As the CEO of Tesla, founder of SpaceX, and new owner of Twitter, Elon Musk doesn’t have a lot of time to waste.
Productivity is key for Musk and to make sure the people around him are on the same page, the 51-year-old has a list of behaviors he implores others to use too.
Musk has emailed staff at Tesla, and now Twitter, giving suggestions to improve productivity.
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The email to Tesla employees has leaked, providing an inside look at Musk’s managing style and productivity analysis.
Here are six points he mentions.
1. Reduce the frequency of meetings
According to Musk, “excessive meetings are the blight of big companies and almost always get worse over time.”
To make meetings more effective Musk suggests fewer of them unless there’s an urgent matter to address.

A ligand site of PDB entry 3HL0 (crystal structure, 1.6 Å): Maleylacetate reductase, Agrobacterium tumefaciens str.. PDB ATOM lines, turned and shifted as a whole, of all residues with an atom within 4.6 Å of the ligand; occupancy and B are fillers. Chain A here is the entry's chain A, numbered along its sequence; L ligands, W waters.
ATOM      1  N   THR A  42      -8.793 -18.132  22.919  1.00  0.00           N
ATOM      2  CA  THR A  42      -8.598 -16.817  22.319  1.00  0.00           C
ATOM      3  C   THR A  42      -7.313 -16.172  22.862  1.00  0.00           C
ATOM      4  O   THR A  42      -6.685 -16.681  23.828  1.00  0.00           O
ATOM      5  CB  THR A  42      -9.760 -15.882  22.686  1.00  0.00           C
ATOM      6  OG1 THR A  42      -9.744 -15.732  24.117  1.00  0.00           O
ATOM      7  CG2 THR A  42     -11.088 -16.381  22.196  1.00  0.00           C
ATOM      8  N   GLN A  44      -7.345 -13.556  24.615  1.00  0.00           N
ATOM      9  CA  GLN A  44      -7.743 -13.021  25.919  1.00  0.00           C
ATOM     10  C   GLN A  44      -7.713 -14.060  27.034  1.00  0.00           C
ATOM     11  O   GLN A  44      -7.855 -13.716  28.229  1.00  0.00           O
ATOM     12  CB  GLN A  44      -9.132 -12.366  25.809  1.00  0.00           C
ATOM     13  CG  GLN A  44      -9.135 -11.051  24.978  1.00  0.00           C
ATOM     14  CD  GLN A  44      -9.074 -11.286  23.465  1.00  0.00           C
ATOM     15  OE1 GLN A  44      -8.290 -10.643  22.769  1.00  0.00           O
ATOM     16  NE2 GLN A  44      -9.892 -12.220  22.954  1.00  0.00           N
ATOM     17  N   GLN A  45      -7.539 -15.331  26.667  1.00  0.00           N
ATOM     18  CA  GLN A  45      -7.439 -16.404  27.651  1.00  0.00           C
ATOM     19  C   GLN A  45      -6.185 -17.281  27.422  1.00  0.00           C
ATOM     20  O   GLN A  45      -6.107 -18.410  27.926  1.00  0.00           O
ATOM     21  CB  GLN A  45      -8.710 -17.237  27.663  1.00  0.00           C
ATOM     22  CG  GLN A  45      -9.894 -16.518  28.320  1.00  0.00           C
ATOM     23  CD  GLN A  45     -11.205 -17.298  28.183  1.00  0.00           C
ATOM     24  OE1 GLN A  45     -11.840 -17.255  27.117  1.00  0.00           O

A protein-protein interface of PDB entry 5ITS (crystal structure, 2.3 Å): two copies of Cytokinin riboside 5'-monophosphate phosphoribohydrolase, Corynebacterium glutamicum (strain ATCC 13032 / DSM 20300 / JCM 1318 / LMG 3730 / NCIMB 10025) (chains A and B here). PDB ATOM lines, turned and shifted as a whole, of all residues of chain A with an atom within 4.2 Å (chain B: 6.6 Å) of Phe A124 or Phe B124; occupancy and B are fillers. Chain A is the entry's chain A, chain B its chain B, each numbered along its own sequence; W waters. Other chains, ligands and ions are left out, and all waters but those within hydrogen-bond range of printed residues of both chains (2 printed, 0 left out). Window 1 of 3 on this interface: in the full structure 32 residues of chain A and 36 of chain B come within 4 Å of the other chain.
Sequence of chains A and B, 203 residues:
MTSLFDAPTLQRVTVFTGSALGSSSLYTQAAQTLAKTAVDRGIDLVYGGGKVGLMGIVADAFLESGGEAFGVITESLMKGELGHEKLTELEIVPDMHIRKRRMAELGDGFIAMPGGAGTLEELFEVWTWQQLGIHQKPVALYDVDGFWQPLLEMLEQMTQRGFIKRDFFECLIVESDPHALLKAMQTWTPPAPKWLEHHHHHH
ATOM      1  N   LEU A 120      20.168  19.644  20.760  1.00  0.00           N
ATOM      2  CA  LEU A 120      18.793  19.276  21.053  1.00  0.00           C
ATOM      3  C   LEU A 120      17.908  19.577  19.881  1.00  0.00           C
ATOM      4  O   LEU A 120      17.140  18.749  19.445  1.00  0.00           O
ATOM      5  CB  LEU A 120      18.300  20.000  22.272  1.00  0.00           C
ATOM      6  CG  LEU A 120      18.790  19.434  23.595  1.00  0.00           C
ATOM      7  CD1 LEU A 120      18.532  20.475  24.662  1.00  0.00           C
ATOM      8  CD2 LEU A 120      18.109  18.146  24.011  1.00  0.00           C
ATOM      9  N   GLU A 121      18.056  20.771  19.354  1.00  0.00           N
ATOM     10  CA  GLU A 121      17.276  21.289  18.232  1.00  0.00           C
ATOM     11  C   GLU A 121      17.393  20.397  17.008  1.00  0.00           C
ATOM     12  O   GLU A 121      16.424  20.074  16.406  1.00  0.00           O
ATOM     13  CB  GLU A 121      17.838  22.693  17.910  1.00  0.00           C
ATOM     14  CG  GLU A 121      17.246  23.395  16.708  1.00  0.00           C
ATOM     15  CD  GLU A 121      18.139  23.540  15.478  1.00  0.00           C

2. Leave meetings that aren’t valuable
Similar to rule one, if an employee finds they cannot contribute successfully to a meeting then they should be allowed to leave with no repercussions.
“It is not rude to leave, it is rude to make someone stay and waste their time,” Musk says.
3. Don’t use acronyms or nonsense words
The best way to communicate effectively is to be direct about what you’re saying, this means “don’t use acronyms or nonsense words for objects, software, or processes.”
4. Don’t use “chain of command” to communicate
“Communication should travel via the shortest path necessary to get the job done,” Musk told employees.
Musk finds it unnecessary for lower-level employees to communicate issues through the chain of command, rather than approaching a person directly.
“Any manager who attempts to enforce chain of command communication will soon find themselves working elsewhere,” he added.
5. Use common sense
While it may seem obvious, some people need a reminder to use common sense in most situations.
Musk used the example of following a “company rule” that would be “obviously ridiculous in a particular situation.”
6. Avoid big meetings
“Excessive meetings are the blight of big companies and almost always get worse over time. Please get [out] of all large meetings, unless you’re certain they are providing value to the whole audience, in which case keep them very short.”
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